Engineered microlens arrays provide new control for display and lighting applications.
Tasso R.M. Sales, Stephen Chakmakjian, G. Michael Morris and Donald J. Schertler, RPC Photonics Inc.
From sophisticated deep-UV steppers to indoor-outdoor lighting applications, passing through rear-projection television screens and consumer electronic displays, one finds a common optical component: diffusers.
These devices homogenize and distribute light over a specified region of space. Diffusers are an example of a more general class of components known as beam shapers, whose main purpose is to alter and project an input beam into a useful angular range with controlled intensity distribution.
The advanced diffusion and beam-shaping capabilities of a new class of diffusers make them suitable for most applications that require a homogeneous light distribution with a specified intensity profile and spatial distribution. These applications include laser illumination, projection and display systems, and solid-state lighting.
Commonly used diffuser technologies include prismatic glass integrating bars, ground glass, opal glass, holographic diffusers and diffractive diffusers. Prismatic glass integrating bars, though sometimes used in high-end systems, are very limited in capability, are expensive and occupy a great deal of precious space. Ground and opal glass scatter light equally in all directions but have limited light-control capabilities. These simple diffusers also often offer poor efficiency.
A holographic diffuser, a step ahead of ground glass, enables the production of simple light distribution patterns. However, it has limited control over the light distribution pattern, generally making only round or elliptical patterns with nonuniform intensity variation, typically of a Gaussian nature.
Diffractive elements can, at least in theory, shape an input beam arbitrarily. They are, however, mostly limited to monochromatic applications with coherent light sources. Fabrication requirements limit diffractives to narrow diffusion angles. These elements also can be strongly sensitive to input beam variations, and they present the well-known problem of zero order: a bright spot collinear with the incident beam. In many applications, the zero order is unacceptable, and the requirement of single-wavelength operation very restricting.
A new diffuser and beam-shaping technology can challenge some of these drawbacks and provide significant performance enhancements for applications such as lithographic systems, efficient solid-state lighting, backlighting, projection screens and displays. This concept, trademarked as Engineered Diffusers, differs from other technologies in numerous ways.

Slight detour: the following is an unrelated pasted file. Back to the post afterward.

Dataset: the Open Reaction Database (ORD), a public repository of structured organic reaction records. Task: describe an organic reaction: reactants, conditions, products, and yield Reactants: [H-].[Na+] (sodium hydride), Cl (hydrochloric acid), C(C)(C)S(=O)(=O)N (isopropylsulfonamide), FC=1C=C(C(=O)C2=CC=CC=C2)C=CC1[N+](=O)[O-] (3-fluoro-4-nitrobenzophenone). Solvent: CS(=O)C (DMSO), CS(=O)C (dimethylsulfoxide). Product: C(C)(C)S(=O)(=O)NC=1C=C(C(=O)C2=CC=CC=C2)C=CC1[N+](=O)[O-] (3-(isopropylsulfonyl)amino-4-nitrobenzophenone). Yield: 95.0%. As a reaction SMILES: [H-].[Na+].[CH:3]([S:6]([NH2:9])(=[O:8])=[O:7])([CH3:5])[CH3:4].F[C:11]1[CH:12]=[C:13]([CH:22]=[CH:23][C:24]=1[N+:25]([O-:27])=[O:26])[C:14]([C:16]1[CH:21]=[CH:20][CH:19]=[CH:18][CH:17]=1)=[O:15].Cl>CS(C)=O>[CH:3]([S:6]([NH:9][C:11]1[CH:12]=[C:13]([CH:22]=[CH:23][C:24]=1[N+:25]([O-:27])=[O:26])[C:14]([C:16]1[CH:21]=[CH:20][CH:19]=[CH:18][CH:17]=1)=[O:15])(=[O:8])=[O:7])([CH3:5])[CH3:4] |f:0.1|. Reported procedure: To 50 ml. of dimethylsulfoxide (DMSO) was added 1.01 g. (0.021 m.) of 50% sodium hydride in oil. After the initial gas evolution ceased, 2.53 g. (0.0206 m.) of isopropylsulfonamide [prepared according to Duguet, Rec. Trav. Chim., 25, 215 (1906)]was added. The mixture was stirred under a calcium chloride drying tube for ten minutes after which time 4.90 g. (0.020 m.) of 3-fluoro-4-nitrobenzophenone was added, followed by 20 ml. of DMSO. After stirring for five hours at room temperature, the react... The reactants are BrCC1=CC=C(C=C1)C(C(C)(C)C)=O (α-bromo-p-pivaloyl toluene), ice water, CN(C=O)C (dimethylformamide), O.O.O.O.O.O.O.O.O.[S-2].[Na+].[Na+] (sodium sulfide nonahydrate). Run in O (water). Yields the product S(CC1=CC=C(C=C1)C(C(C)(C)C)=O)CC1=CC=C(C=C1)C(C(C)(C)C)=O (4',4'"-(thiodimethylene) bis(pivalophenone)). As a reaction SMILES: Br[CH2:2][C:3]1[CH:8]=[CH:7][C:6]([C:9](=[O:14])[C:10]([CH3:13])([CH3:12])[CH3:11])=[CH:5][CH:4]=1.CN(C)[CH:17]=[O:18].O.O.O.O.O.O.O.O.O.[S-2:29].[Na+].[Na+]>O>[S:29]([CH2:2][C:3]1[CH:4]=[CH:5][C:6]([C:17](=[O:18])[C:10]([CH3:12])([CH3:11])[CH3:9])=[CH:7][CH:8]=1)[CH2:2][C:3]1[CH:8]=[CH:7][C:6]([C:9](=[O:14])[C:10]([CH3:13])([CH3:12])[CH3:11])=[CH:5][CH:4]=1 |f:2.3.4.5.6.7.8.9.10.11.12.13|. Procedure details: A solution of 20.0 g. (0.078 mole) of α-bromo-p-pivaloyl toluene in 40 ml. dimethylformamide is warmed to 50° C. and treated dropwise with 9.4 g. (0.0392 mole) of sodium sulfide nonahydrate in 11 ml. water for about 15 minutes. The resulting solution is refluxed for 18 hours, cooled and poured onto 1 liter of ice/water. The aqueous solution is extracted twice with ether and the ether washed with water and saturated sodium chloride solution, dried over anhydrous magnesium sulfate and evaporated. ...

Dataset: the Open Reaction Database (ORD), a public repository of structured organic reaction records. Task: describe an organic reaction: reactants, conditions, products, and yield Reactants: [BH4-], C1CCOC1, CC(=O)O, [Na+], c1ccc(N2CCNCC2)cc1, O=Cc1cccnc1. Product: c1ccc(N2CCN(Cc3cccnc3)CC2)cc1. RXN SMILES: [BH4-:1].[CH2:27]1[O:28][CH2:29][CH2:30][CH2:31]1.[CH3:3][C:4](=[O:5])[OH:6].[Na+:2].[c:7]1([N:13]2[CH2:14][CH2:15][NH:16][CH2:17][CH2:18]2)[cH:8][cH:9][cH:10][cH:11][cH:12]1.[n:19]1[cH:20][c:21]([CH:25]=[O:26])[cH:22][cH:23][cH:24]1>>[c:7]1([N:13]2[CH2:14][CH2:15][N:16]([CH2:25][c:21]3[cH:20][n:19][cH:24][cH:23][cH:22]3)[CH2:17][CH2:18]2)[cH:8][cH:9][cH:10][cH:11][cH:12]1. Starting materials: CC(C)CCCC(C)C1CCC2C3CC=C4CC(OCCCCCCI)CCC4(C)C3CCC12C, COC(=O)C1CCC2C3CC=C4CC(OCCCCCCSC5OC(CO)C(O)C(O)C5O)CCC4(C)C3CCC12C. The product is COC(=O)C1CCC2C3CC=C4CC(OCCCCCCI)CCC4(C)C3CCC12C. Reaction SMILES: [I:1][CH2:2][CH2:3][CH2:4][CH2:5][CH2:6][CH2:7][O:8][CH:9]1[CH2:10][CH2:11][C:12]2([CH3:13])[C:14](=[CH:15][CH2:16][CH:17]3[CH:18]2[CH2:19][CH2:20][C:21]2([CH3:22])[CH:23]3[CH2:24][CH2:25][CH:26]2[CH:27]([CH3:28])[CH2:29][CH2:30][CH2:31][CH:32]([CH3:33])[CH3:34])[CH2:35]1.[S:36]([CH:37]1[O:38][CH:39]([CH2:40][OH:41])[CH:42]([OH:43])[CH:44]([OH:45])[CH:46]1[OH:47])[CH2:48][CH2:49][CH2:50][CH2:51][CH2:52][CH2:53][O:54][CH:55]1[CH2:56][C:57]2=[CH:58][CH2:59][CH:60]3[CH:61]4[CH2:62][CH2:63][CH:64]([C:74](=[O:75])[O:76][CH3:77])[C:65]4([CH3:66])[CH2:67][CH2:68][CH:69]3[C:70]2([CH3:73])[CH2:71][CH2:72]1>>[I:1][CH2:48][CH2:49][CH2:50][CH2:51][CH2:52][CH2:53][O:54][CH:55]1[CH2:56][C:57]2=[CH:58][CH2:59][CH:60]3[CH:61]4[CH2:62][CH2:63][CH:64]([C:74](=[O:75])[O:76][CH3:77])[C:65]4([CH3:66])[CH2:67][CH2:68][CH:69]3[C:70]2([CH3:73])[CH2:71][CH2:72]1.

Unlike random diffusers such as ground glass, opal glass and holographic elements, these devices control each scatter center, generally with microlens units. Holographic diffusers, for instance, can be seen as a random arrangement of lenslets. However, the lenslike features are created by the holographic exposure process and are controlled only in a statistical sense: Individual microlens units are not individually manipulated, which helps to explain why holographic diffusers cannot control light distribution and profile.
An Engineered Diffuser individually specifies each microlens unit with respect to its sag profile and its location in the array. Furthermore, to ensure that the diffuser can handle input beam variations and does not produce diffraction artifacts, the distribution of microlenses is randomized according to probability distribution functions chosen to implement the desired beam-shaping functions. Therefore, this device retains the best properties of both random and deterministic diffusers.
Deep, continuous surface
Microlens arrays have provoked continual interest as fabrication capabilities have matured over the years. Some of their applications, such as Shack-Hartmann interferometry, laser-to-fiber coupling and optical switching for telecommunications, have little to do with light diffusion. Still, periodic microlens arrays work in illumination systems with a condenser lens by relying on the source’s low coherence and convolution effects.
Periodic microlens arrays are not, strictly speaking, diffusers, and they provide limited beam-shaping capabilities. Even so, most rear-projection TV screens still use them; e.g., lenticular (cylindrical) arrays. To eliminate artifacts from the periodic nature of the array, screen manufacturers add volume and surface diffuser components to homogenize the scatter and to add vertical gain at the cost of reduced resolution and speckle.
Figure 1. Close-packed arrays of accurately and independently produced microlenses offer some advantages for projection screen applications (top) and display brightness enhancement (bottom).
At the heart of the Engineered Diffuser technology is the capability to manufacture a close-packed array of accurately and independently produced microlenses, each designed to a unique lens prescription and spatially distributed in an arbitrary fashion (Figure 1). The array maintains a 100 percent fill factor even with variations in the shape of each lens boundary. Furthermore, the manufacturing process can control the diameter of each microlens unit and the relative vertical position of each microlens (piston).
Manufacturing these devices involves processing photoresist materials about 50 to 160 μm thick, much thicker than commonly used in lithography. A laser system1 exposes thick photoresist point by point in a raster scan mode with a small focused beam (Figure 2). The system modulates the laser beam as it traverses the coated substrate. Developing the photoresist produces a deep, continuous surface.